Starbucks employees at one Buffalo store voted in favor of unionizing, becoming the first to do so among the chain's more than 8,000 U.S. corporate locations.
The measure passed by a 19-8 vote. The employees are supported by Workers United, an affiliate of Service Employees International Union.
Three locations petitioned to vote in August. A second store declined by a 12-8 margin and a third unit voted 15-9 in favor of a union, but seven ballots were challenged, so a definitive ruling couldn't be reached.
Backers of the Starbucks Workers United group are hoping for more of a voice in organization policies, rights on the job, health and safety conditions, protections from unfair firings or unfair discipline, seniority rights, leaves of absence rights, and benefits and wages.
"Starbucks is the leader in the coffee industry, and one of the most successful and companies in the world," the group wrote on its website. "We want to share in that success, and we want to have a voice in determining what that looks like for us. We think there is a disconnect between corporate and us. The company says that partners come first, but all too often puts large shareholders above all else."
Throughout the process, Starbucks leadership pushed back, citing all 19 stores in the Buffalo market should vote on the matter as a region, instead of by individual locations. The chain filed to impound votes already counted and stop the process entirely, but the National Labor Relations Board rejected the request unanimously.
The Wall Street Journal reported that while labor organizers led a grassroots campaign with yard signs and pins, Starbucks executives met with employees and sent texts to vote "no" to unionization. In the past few months, the Starbucks Workers United group accused the brand of several "union busting," efforts, including sending a host of managers and executives to monitor stores, anti-union messaging through texts and emails, and padding the vote with 30 more employees from other locations.
The company denied these allegations, and CEO Kevin Johnson said the brand has already worked toward improving pay and benefits. In late October, the chain announced that it will raise its minimum wage to $15 per hour by next summer and that average pay for all U.S. hourly workers will rise to nearly $17 per hour, with rates ranging from $15 to $23.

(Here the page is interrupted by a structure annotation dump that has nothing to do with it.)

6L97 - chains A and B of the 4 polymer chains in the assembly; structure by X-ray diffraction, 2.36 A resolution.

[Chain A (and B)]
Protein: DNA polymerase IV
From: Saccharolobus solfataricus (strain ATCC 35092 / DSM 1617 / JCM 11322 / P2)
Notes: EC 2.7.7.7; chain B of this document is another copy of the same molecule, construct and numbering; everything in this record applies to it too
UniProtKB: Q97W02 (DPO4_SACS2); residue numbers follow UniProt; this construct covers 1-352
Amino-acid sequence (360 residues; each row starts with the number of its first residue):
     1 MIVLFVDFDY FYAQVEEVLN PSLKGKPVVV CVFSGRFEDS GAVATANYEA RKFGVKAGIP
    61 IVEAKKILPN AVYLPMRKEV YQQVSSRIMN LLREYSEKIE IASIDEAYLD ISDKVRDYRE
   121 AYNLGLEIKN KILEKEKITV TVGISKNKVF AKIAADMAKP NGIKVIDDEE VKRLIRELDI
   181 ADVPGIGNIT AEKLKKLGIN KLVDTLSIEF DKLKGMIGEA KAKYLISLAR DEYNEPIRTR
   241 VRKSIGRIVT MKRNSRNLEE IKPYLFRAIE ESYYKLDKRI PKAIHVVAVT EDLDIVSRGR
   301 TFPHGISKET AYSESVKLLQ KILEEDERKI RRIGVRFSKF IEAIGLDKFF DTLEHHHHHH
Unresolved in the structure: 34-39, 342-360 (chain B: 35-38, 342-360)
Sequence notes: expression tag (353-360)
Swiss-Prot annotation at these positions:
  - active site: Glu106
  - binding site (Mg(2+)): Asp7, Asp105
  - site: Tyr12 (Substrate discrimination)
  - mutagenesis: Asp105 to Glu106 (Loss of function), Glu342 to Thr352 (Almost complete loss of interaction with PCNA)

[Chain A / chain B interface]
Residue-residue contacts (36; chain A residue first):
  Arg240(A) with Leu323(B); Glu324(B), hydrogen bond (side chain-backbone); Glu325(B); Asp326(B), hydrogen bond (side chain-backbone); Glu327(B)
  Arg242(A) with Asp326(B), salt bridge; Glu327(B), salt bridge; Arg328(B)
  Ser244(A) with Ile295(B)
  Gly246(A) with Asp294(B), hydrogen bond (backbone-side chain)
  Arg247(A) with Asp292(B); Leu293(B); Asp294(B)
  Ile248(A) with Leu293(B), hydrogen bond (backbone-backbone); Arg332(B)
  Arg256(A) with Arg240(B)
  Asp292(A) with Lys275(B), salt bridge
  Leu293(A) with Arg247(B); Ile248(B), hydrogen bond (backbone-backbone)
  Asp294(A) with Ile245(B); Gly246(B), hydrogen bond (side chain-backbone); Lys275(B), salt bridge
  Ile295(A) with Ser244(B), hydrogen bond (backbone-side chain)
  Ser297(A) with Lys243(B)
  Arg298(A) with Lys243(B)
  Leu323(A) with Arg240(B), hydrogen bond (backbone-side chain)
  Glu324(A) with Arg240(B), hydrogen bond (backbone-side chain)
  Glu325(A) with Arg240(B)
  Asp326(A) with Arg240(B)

However, Starbucks Workers United believe more is warranted, and so does Sen. Bernie Sanders, who has been vocal about his support.
"You know what, if Starbucks can find the money to pay their CEO nearly $15 MILLION in compensation, I think that MAAAAAYBE they can afford to pay their workers a decent wage with decent benefits! Not a radical idea!" The congressman said in a tweet.
In 2020, only 1.2 percent of workers at food services and drinking places were unionized, according to the Bureau of Labor Statistics, making it one of the least organized industries in the nation. However, with the historic Starbucks vote, that could change. Three more Buffalo stores petitioned to hold a vote, and so did one restaurant in Mesa, Arizona.
Outside of the coffee giant, Wisconsin-based Colectivo Coffee voted to unionize with roughly 440 employees, making it the largest unionized coffee chain in the country. Previously, Buffalo-based Spot Coffee was the biggest with around 130 members. Also, Burgerville and the Burgerville Workers Union agreed to the U.S.'s first fast-food labor contract after three years of negotiations.